Deliberate practice = an activity designed for the sole purpose of effectively improving specific aspects of an individual’s performance.
If you want to understand the source of professional athletes’ talent, for example, look to their practice schedules—almost without exception they have been systematically stretching their athletic abilities, with the guidance of expert coaches, since they were children.
It is a lifetime accumulation of deliberate practice that again and again ends up explaining excellence.
He stretched his abilities by taking on projects that were beyond his current comfort zone; and not just one at a time, but often up to three or four writing commissions concurrently, all the while holding down a day job! He then obsessively sought feedback, on everything—even if, looking back now, he’s humiliated at the quality of scripts he was sending out. This is textbook deliberate practice: And it worked.
In each stage of his path to becoming a venture capitalist he threw himself into a project beyond his current capabilities and then hustled to make it a success. He took on an ambitious master’s thesis that he then translated into leading an even more ambitious international research project. He went from the project into the harsh world of start-ups, where, without outside investment, his ability to pay his rent was dependent on him figuring things out quickly.
“I thought, if I stay with it, then one day I will have been playing for forty years, and anyone who sticks with something for forty years will be pretty good at it.”
Without a patient willingness to reject shiny new pursuits, you’ll derail your efforts before you acquire the capital you need. Here's how career capital is actually acquired: You stretch yourself, day after day, month after month, before finally looking up and realizing, “Hey, I’ve become pretty good, and people are starting to notice.”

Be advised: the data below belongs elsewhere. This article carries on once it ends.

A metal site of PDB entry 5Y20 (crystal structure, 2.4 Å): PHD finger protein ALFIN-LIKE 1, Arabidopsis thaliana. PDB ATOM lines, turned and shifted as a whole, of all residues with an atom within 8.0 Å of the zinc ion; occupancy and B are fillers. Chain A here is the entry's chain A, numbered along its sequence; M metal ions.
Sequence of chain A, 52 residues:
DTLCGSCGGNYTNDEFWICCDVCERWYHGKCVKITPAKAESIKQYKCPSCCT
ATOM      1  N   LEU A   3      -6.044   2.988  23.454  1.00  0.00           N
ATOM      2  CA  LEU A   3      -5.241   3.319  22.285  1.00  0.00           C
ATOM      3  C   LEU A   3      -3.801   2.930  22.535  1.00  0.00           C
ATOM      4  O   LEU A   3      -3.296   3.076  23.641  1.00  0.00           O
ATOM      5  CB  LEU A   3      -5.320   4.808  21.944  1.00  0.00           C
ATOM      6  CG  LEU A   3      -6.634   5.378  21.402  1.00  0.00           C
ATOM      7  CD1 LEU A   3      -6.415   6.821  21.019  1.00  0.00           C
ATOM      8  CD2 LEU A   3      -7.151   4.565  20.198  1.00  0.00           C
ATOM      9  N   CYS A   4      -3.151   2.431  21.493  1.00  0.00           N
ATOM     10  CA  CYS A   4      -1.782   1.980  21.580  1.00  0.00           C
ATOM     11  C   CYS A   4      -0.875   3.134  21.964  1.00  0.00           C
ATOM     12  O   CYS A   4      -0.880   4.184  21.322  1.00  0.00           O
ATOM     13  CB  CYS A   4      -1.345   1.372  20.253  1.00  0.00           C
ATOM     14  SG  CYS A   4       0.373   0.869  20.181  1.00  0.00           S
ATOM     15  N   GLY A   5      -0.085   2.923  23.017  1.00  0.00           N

Researchers at Cornell followed over three hundred small businesses, half of which focused on giving control to their employees and half of which did not. The control-centric businesses grew at four times the rate of their counterparts.
Giving people more control over what they do and how they do it increases their happiness, engagement, and sense of fulfillment.
When you flip through your mental Rolodex of dream jobs, control is often at the core of their appeal.
Control that’s acquired without career capital is not sustainable.
I follow a rule with my life that if something is scary, do it. I’ve lived everywhere in America, and for me, a big scary thing was living outside the country.
“I have this principle about money that overrides my other life rules,” he said. “Do what people are willing to pay for. Money is a neutral indicator of value. By aiming to make money, you’re aiming to be valuable.”
“If you’re struggling to raise money for an idea, or are thinking that you will support your idea with unrelated work, then you need to rethink the idea.”
breakthroughs require that you first get to the cutting edge, and this is hard—the type of hardness that most of us try to avoid in our working lives.
Many people have lots of career capital, and can therefore identify a variety of different potential missions for their work, but few actually build their career around such missions.
Kirk is someone who is not afraid to try something bold if it holds out the promise of making his life more interesting.
you need career capital before you can identify a realistic mission for your career. Just because you have a good idea for a mission, however, doesn’t mean that you’ll succeed in its pursuit.